What makes my current science fiction novel different from other novels is its basis in truth. While some may say that the ideas are
outlandish, I largely took the idea from today's headlines regarding advances in technology. And taken that most technology the public reads about is already five years old it may be that things are less far fetched than even I think.
At the time I write this, October 31st, 2013, MIT and Berkeley have come out with a form of lightsabers, scientists are trying to harvest elephant ovum in the hopes to clone a woolly mammoth with frozen blood found in the Russian Steppes, a living plastic polymer that can repair itself has been created by the Center for Electrochemical Technologies in Spain, Frubber is an actual product, robots are being used as gunmen in war areas, rabbits are being engineered to glow in the dark, oil and food products are being made from algae, rhesus monkeys are being wired to functional robotic arms, apple is working on a computer that powers itself off your bioenergy, the Qylatron is being tested in airports as a portable autonomous scanner and they are working on portable CAT scanners, 3D printers are being programmed to make food, cloaking devices are being tested by the military, scientists are able to teleport photons 90% effectively, the list goes on.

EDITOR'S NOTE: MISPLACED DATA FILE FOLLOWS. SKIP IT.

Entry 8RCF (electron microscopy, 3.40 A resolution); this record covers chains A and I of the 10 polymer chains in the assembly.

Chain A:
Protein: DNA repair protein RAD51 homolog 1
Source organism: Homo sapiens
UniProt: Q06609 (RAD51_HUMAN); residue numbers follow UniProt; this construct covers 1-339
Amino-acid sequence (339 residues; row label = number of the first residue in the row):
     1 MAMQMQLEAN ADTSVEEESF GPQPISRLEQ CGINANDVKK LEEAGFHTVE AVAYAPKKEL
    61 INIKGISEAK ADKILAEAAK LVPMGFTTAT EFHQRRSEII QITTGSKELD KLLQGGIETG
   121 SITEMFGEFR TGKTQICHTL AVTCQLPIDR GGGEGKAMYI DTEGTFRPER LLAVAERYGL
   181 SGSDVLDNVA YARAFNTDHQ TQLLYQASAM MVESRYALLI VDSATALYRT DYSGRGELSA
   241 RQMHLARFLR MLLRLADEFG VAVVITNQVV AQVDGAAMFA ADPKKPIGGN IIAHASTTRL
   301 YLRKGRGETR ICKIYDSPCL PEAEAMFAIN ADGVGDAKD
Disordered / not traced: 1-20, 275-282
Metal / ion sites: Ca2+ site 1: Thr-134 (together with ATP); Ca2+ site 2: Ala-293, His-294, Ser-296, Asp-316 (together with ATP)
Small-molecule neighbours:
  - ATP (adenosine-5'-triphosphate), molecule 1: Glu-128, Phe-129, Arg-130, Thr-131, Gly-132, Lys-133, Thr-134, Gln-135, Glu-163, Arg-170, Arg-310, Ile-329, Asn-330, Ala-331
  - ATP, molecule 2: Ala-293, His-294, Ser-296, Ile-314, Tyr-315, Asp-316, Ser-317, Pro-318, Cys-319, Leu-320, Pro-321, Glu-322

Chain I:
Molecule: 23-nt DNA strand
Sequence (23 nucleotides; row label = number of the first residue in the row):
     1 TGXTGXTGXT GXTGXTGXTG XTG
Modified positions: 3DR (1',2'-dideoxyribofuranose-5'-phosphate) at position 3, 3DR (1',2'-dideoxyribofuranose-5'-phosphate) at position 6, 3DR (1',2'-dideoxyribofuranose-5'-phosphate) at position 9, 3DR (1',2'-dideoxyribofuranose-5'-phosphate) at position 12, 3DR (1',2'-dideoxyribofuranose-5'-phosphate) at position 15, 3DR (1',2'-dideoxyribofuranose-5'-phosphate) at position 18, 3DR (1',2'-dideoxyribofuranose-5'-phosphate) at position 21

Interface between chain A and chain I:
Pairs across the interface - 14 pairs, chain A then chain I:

Of course I don't put all of this into my novels, just most of it. The truly amazing and scary thing is that I didn't have to make up too much, and by setting it in the future I can extrapolate those ideas and take them to just beyond their logical conclusion.
The future is scary, mostly because it is unknown. Instead of trying to make a threatening future (and there is a level of thrill, because what's a good story without a climax), I'm trying to capture the good side of the unknown.
The surprising "good side" of the unknown is the Christmas gift, where you have no idea what it is but you are excited about it.
And that's missing from a lot of science fiction these days. In the early parts of the 20th century the future was gleaming and humanity had a direction. Then it slowly became darker and something to be feared, and I'm not sure entirely why it happened.
One of my favourite sci-fi shows shared this dream in several incarnations: Star Trek.
That's what I tried to do with this novel. I try not to skirt around major issues, but neither do I cast all life into a mass of doom and
gloom they way Margaret Atwood's (excellent) Oryx & Crake series does, or gritty and dirty like Bladerunner.
I still hold hope for humanity. Many environmentalists tell me that we will all choke to death on our own effluence and my mind sometimes agrees. But my heart will bet its life to be wrong.
Prove me wrong, humanity.
Shove my pessimism in my face.